Night¨ to express his extreme depression and sadness. Michael R. Little says that the poem, ¨is a meditation on loneliness and isolation, centering on one man 's lonely nighttime wanderings and suggesting that his individual experiences represent the human condition.” Born on March 26, 1874, Frost didn 't always know he wanted to be a poet. He loved to write and did not decide to
This use of images lets the reader imagine the scenes Frost sets in their minds, therefore, letting them see the temporary nature of the world. For example, throughout the poem, Frost practices using brief descriptions of nature. The poem describes a sun rising and setting quickly. In addition, the third and fourth line, Frost says, “Her early leaf’s a flower;/ But only so for an hour” (source). This quote allows for the reader to picture a newborn flower that wilts soon after it blooms.
To Jeffers, the image of a burned forest and death is a form of beauty in itself. “Fire on the hills” can easily be classified as a dark poem about the beauty in destruction. The task of the reader is to explore as to why the Jeffers feels this way or at least try to comprehend it. Without looking up information about the poet himself, it may be difficult to draw conclusions. In order to properly understand and analyze this poem, the setting, the tone, and the mood must be looked at first.
With the first couple of lines the poet is telling us that she is a liar. A loss of physical innocence is shown here, "I can 't see my own arms and legs or know if this is a trap or blessing" She is telling us that she has become physically detached from her body and she is confused as she doesn 't understand if this moment is a "trap of a blessing." The loss of innocence clearly links up with post-apocalyptic times in The Road to Winter where Finn lost his innocence when he decided whether to kill Ramage or not and him discussing his emotions. The novel has many dangers moments in it and this is shown in the poem as well, "rises up silently like dark bread." This simile reflects the dangers of the natural world in post-apocalyptic times.
In the first stanza, the poet describes how terrible the environment of a root cellar is, which successfully helps readers to create the imagination of the gloomy cellar. The poet begins with stating that “nothing would sleep in that cellar”, so first we are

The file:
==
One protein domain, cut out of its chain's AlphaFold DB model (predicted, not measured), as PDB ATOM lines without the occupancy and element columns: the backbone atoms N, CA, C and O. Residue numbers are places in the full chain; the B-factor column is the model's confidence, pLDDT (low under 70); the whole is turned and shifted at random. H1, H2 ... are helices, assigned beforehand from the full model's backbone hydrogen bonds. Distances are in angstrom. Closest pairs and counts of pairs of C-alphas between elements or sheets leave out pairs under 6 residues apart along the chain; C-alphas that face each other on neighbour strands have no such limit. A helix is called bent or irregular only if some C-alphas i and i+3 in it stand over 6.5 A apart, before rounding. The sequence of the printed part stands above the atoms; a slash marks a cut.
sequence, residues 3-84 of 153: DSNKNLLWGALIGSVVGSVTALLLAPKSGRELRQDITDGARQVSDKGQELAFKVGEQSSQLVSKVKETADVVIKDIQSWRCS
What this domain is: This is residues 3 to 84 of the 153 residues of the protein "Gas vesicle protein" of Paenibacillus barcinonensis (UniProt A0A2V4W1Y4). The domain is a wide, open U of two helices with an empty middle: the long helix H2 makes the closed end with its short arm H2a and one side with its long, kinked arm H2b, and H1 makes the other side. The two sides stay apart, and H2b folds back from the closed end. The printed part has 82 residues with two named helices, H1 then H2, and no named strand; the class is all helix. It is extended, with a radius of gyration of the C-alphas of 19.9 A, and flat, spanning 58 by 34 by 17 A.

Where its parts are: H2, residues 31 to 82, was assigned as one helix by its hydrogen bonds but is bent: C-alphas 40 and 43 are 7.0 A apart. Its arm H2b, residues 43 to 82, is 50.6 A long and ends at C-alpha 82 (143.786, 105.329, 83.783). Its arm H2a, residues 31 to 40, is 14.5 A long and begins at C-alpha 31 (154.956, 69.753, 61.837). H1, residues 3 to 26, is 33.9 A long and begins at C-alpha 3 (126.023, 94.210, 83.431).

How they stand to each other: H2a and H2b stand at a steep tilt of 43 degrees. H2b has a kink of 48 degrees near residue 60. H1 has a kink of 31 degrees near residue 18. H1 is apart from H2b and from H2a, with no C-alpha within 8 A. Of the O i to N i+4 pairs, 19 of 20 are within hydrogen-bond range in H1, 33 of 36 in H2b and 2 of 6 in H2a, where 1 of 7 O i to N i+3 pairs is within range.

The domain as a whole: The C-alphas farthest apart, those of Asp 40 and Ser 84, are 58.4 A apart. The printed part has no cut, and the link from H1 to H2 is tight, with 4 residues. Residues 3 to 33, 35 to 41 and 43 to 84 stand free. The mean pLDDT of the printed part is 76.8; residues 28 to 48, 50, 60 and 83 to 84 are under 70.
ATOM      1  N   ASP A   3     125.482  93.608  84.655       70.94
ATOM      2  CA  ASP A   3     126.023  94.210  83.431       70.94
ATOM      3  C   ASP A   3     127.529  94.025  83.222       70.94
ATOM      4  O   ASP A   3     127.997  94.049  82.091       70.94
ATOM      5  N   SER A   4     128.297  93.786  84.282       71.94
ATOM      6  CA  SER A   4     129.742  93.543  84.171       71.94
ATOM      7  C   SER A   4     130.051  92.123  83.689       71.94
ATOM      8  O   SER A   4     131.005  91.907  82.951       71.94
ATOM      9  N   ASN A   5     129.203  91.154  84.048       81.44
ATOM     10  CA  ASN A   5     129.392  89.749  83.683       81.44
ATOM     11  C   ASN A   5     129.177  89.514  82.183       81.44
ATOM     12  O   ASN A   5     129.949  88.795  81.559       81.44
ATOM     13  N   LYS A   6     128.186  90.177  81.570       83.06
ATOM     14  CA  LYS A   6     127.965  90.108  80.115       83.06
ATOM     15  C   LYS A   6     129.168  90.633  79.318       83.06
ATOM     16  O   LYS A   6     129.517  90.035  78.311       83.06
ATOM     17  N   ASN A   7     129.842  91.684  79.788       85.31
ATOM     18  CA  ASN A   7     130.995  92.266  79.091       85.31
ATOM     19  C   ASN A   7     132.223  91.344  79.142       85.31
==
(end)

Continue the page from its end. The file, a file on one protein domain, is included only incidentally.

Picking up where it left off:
The speaker speaks of her father throughout the poem as if he were someone of the past, long gone. A fog obscures objects, making it an easy way to escape reality. The dreary tone of the poem is reinforced by “Fog-damp pall over the city” impending a deep sense of apprehension (8). A city in a fog progresses very slowly, one must be careful to avoid the danger lurking within
“Sleeping in the Forest” is about the speaker’s night in the forest and how the speaker did not want it to end with the morning light. “Ode to Enchanted Light” by Pablo Neruda and “Sleeping in the Forest” by Mary Oliver both describe nature as life-giving in a peaceful mood, but the authors portray light very differently. In both “Ode to Enchanted Light” and “Sleeping in the Forest” the authors describe nature as life-giving using figurative language. Neruda, in “Ode to Enchanted Light” uses a metaphor to describe the life-giving characteristic of nature. The author writes, “the world is a glass overflowing with water” (Neruda 13-15).
Once again, some other force designing the situation has placed them together. The partly ambiguous, “what but design of darkness to appall” (Frost 13) comes as something taken for granted, a relief almost, in its mere statement and generalization, after the almost unbearable actuality and particularity of what has come before. Frost expands on the idea that perhaps life was made to “appall” but if that’s the case then life seems to be heavily embedded with evil and misfortune. Perhaps this poem is not questioning religion but merely questioning meaning behind the essence of life. In this line Frost tries to allow the reader to experience what it’s like for life to have an impending notion to
In the poem “A Winter Rose”, by Elaine George, the author depicts an image of seasonal suffering through the implementation of imagery and personification in order to express longing and despair for the past. The poem provides insight regarding the feelings of attachment that exist between the author and a rose covered with snow. Through the use of figurative language, the author juxtaposes yearning to be reunited with a rose. Each of the desires described through the poem are then unified in the questioning of their own legitimacy. George relies upon the use of diction to create a sentimental mood in order to express feelings of awe toward the coming of the season, winter, in the first quatrain.
By describing the house and it’s surroundings in great detail, the reader can understand the poem more, and the emotions that are going through the narattor’s head. The poem is also made far more interesting by using strong images. However, the descriptions that Poe uses also leave some to the reader’s imagination, which makes the poem more engaging. For example, in the line “a dull, dark, and soundless day in the autumn of the year” (passage), we all have different experiences with autumn, which gives each reader a different view of the house and it’s backdrops. By using the words “dull” and “dark”, Poe also narrows the view down so the reader is not imagining a crisp sunny day in fall.